Advanced Search
MyIDEAS: Login to save this article or follow this journal

On efficient calculations for Bayesian variable selection

Contents:

Author Info

  • Ruggieri, Eric
  • Lawrence, Charles E.
Registered author(s):

    Abstract

    We describe an efficient, exact Bayesian algorithm applicable to both variable selection and model averaging problems. A fully Bayesian approach provides a more complete characterization of the posterior ensemble of possible sub-models, but presents a computational challenge as the number of candidate variables increases. While several approximation techniques have been developed to deal with problems that contain a large numbers of candidate variables, including BMA, IBMA, MCMC and Gibbs Sampling approaches, here we focus on improving the time complexity of exact inference using a recursive algorithm (Exact Bayesian Inference in Regression, or EBIR) that uses components of one sub-model to rapidly generate another and prove that its time complexity is O(m2), where m is the number candidate variables. Testing against simulated data shows that EBIR significantly reduces compute time without sacrificing accuracy, while comparisons to the results obtained by MCMC approaches on the Crime and Punishment data set show that model averaging yields improved predictive performance over two model selection approaches. In addition, we show that finite mixtures of centroid solutions provide a means to better characterize the shape of multimodal posterior spaces than any individual model. Finally, we describe how the BIC approximations employed in the BMA and IBMA algorithms can be replaced by an EBIR calculation of equal time complexity and illustrate the departure of the BIC approximation from the exact Bayesian inference of EBIR.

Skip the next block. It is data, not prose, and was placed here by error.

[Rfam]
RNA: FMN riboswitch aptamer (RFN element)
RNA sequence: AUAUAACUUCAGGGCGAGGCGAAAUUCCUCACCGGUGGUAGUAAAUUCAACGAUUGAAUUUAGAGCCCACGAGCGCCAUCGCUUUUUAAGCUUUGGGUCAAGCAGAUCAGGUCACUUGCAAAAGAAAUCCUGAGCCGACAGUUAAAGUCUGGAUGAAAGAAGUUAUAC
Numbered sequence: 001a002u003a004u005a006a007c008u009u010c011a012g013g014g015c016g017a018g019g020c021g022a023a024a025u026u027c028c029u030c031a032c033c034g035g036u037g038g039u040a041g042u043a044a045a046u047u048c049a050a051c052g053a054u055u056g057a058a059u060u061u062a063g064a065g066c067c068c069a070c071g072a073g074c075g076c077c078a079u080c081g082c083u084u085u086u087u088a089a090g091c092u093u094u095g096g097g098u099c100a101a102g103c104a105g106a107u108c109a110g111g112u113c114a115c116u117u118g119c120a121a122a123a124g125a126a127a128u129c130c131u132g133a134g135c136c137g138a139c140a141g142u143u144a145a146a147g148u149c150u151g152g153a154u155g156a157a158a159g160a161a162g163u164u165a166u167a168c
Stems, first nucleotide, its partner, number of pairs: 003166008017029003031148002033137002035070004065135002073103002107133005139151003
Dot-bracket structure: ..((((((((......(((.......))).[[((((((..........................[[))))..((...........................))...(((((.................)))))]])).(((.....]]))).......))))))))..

Download Info

    If you experience problems downloading a file, check if you have the proper application to view it first. In case of further problems read the IDEAS help page. Note that these files are not on the IDEAS site. Please be patient as the files may be large.
    File URL: http://www.sciencedirect.com/science/article/pii/S0167947311003574
    Download Restriction: Full text for ScienceDirect subscribers only.

    As the access to this document is restricted, you may want to look for a different version under "Related research" (further below) or search for a different version of it.

    Bibliographic Info

    Article provided by Elsevier in its journal Computational Statistics & Data Analysis.

    Volume (Year): 56 (2012)
    Issue (Month): 6 ()
    Pages: 1319-1332

    as in new window
    Handle: RePEc:eee:csdana:v:56:y:2012:i:6:p:1319-1332

    Contact details of provider:
    Web page: http://www.elsevier.com/locate/csda

    Related research